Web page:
He may well be right. Even so, this doesn’t also mean that stores are dead. Stores are still a significant part of the retail mix and influence many online sales, even if that influence is not always obvious. The store’s role is evolving, and what makes an exceptional store is changing as a result.
While judging Inside Retail‘s Retailer Awards recently, I was struck and inspired by the many examples of phenomenal new store formats that Australian retailers are adopting. Rather than moving away from stores, innovative retailers are evolving their stores to support a broader omnichannel strategy.
This raises an interesting question: Given the rise of online and digital channels, what will an exceptional store look like in the future? Here’s what to look out for.
There is a crucial caveat to cover before considering how stores are evolving: experiential retail, showrooms, technology, and other new trends mean nothing if the fundamentals aren’t there first. While they don’t grab headlines, simple things such as products being available for purchase, stores being easy to navigate and helpful staff matter much more than any experience or technology. Our TBC CXI research group regularly surveyed consumers about exceptional retail experiences they had and what made them stand out. More than 80 per cent of the experiences they described tracked back to these retail basics.
So, the message is this. I’ll advocate below for stores to become experiential locations that blend with other channels and technologies in meaningful ways. But when I do so, I’m assuming these retail fundamentals are already in order. I’m talking about what takes a store from good to exceptional, which means it already had to be good.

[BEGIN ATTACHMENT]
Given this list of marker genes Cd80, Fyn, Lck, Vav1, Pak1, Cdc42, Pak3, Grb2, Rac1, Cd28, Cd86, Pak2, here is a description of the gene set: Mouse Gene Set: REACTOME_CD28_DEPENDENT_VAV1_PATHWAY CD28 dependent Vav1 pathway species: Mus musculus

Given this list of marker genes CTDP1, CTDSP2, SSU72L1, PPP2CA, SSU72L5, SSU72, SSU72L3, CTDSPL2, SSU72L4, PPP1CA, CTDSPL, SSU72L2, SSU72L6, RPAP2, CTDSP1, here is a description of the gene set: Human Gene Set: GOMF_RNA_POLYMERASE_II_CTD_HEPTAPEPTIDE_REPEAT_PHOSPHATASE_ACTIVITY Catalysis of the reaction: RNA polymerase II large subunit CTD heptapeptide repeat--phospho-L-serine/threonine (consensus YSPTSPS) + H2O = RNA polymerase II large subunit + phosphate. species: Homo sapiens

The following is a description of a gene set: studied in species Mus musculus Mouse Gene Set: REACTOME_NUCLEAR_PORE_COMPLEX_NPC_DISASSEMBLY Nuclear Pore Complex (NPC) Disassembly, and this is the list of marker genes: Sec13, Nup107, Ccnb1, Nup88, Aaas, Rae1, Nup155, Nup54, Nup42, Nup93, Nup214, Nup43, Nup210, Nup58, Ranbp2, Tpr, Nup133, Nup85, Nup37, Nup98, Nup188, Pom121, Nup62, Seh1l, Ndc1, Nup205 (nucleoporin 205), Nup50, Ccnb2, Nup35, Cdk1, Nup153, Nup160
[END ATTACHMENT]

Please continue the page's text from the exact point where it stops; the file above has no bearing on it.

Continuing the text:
Let’s explore the role stores play now and what that likely means for the future.
Online and digital channels are great at giving consumers access to a broad range of products whenever and wherever they want. Instead, stores are better off focusing on what online cannot: providing consumers with an opportunity to physically interact with products (and staff) to be inspired, educated, and engaged.
This is the idea behind experiential retail, which itself evolved from the Experience Economy. Stores now and in the future are most beneficial when they are focused on these types of experiences. One of my favourite early examples of this was the ‘Nike Town’ formats in the US. I still remember first walking into one years ago and being blown away that I could put on shoes and run on a treadmill or shoot hoops in a store! Of course, this has now become common, including among the <Inside Retail> awards finalists.
In-store experiences have further evolved, however. Recycled bag retailer Freitag’s new Kyoto store is designed like a warehouse and let’s consumers create accessories from actual offcuts from the production process. Mattress store The Dreamery by Casper in New York allowed consumers to book a 45-minute nap session to test a mattress before making a purchase. The key to what makes these experiences exceptional is that they are directly linked to the brand’s products or services. While experiences such as cafes, pop-up bars or live music can be entertaining, their impact can be fleeting. Instead, experiences focused on showcasing what a brand has to offer and getting consumers hands-on is a better way to create engagement and ultimately sales.